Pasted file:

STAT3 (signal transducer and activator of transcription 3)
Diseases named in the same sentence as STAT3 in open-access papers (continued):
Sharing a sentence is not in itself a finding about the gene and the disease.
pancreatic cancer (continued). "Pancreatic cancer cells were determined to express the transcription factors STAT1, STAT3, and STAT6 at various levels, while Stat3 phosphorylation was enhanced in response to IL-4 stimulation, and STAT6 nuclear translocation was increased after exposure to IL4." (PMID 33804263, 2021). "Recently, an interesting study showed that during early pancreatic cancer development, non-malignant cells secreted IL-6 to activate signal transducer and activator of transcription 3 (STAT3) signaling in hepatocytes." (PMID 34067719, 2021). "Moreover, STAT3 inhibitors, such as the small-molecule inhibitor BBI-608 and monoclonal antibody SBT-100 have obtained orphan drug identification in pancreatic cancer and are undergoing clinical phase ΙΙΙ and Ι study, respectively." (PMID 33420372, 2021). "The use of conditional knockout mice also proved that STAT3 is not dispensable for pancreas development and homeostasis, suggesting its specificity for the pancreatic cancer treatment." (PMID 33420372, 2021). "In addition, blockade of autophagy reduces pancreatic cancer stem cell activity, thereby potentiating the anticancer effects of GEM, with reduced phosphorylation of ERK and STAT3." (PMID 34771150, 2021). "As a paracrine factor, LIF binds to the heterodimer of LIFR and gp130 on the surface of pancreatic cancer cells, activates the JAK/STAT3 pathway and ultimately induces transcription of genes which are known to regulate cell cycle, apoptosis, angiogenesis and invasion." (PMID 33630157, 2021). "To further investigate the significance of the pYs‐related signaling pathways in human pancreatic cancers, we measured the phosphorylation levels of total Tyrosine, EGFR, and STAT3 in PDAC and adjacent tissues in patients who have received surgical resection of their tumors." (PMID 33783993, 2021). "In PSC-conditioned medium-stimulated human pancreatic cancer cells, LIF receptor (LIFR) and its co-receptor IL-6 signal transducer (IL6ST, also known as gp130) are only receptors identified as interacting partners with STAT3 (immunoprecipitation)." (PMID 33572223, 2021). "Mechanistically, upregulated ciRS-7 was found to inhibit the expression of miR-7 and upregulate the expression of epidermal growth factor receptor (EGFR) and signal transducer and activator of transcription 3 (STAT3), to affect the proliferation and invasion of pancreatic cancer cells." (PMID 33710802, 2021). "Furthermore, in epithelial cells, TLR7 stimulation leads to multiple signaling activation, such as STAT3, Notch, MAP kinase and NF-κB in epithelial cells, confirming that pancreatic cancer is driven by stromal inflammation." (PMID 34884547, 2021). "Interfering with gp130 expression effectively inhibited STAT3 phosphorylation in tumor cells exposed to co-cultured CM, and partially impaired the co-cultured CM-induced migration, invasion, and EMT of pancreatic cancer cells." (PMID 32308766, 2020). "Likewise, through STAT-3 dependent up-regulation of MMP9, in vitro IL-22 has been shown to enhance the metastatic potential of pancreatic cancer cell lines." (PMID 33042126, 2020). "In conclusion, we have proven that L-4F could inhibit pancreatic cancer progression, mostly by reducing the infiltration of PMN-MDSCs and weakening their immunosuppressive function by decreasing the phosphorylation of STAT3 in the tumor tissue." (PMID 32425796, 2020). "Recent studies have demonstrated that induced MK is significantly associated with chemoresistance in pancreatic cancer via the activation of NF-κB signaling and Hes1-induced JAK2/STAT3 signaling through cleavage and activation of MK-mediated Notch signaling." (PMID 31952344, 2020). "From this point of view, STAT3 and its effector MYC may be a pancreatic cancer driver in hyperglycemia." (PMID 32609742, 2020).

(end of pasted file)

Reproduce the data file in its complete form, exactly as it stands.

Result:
STAT3 (signal transducer and activator of transcription 3)
Diseases named in the same sentence as STAT3 in open-access papers (continued):
Sharing a sentence is not in itself a finding about the gene and the disease.
pancreatic cancer (continued). "Pancreatic cancer cells were determined to express the transcription factors STAT1, STAT3, and STAT6 at various levels, while Stat3 phosphorylation was enhanced in response to IL-4 stimulation, and STAT6 nuclear translocation was increased after exposure to IL4." (PMID 33804263, 2021). "Recently, an interesting study showed that during early pancreatic cancer development, non-malignant cells secreted IL-6 to activate signal transducer and activator of transcription 3 (STAT3) signaling in hepatocytes." (PMID 34067719, 2021). "Moreover, STAT3 inhibitors, such as the small-molecule inhibitor BBI-608 and monoclonal antibody SBT-100 have obtained orphan drug identification in pancreatic cancer and are undergoing clinical phase ΙΙΙ and Ι study, respectively." (PMID 33420372, 2021). "The use of conditional knockout mice also proved that STAT3 is not dispensable for pancreas development and homeostasis, suggesting its specificity for the pancreatic cancer treatment." (PMID 33420372, 2021). "In addition, blockade of autophagy reduces pancreatic cancer stem cell activity, thereby potentiating the anticancer effects of GEM, with reduced phosphorylation of ERK and STAT3." (PMID 34771150, 2021). "As a paracrine factor, LIF binds to the heterodimer of LIFR and gp130 on the surface of pancreatic cancer cells, activates the JAK/STAT3 pathway and ultimately induces transcription of genes which are known to regulate cell cycle, apoptosis, angiogenesis and invasion." (PMID 33630157, 2021). "To further investigate the significance of the pYs‐related signaling pathways in human pancreatic cancers, we measured the phosphorylation levels of total Tyrosine, EGFR, and STAT3 in PDAC and adjacent tissues in patients who have received surgical resection of their tumors." (PMID 33783993, 2021). "In PSC-conditioned medium-stimulated human pancreatic cancer cells, LIF receptor (LIFR) and its co-receptor IL-6 signal transducer (IL6ST, also known as gp130) are only receptors identified as interacting partners with STAT3 (immunoprecipitation)." (PMID 33572223, 2021). "Mechanistically, upregulated ciRS-7 was found to inhibit the expression of miR-7 and upregulate the expression of epidermal growth factor receptor (EGFR) and signal transducer and activator of transcription 3 (STAT3), to affect the proliferation and invasion of pancreatic cancer cells." (PMID 33710802, 2021). "Furthermore, in epithelial cells, TLR7 stimulation leads to multiple signaling activation, such as STAT3, Notch, MAP kinase and NF-κB in epithelial cells, confirming that pancreatic cancer is driven by stromal inflammation." (PMID 34884547, 2021). "Interfering with gp130 expression effectively inhibited STAT3 phosphorylation in tumor cells exposed to co-cultured CM, and partially impaired the co-cultured CM-induced migration, invasion, and EMT of pancreatic cancer cells." (PMID 32308766, 2020). "Likewise, through STAT-3 dependent up-regulation of MMP9, in vitro IL-22 has been shown to enhance the metastatic potential of pancreatic cancer cell lines." (PMID 33042126, 2020). "In conclusion, we have proven that L-4F could inhibit pancreatic cancer progression, mostly by reducing the infiltration of PMN-MDSCs and weakening their immunosuppressive function by decreasing the phosphorylation of STAT3 in the tumor tissue." (PMID 32425796, 2020). "Recent studies have demonstrated that induced MK is significantly associated with chemoresistance in pancreatic cancer via the activation of NF-κB signaling and Hes1-induced JAK2/STAT3 signaling through cleavage and activation of MK-mediated Notch signaling." (PMID 31952344, 2020). "From this point of view, STAT3 and its effector MYC may be a pancreatic cancer driver in hyperglycemia." (PMID 32609742, 2020).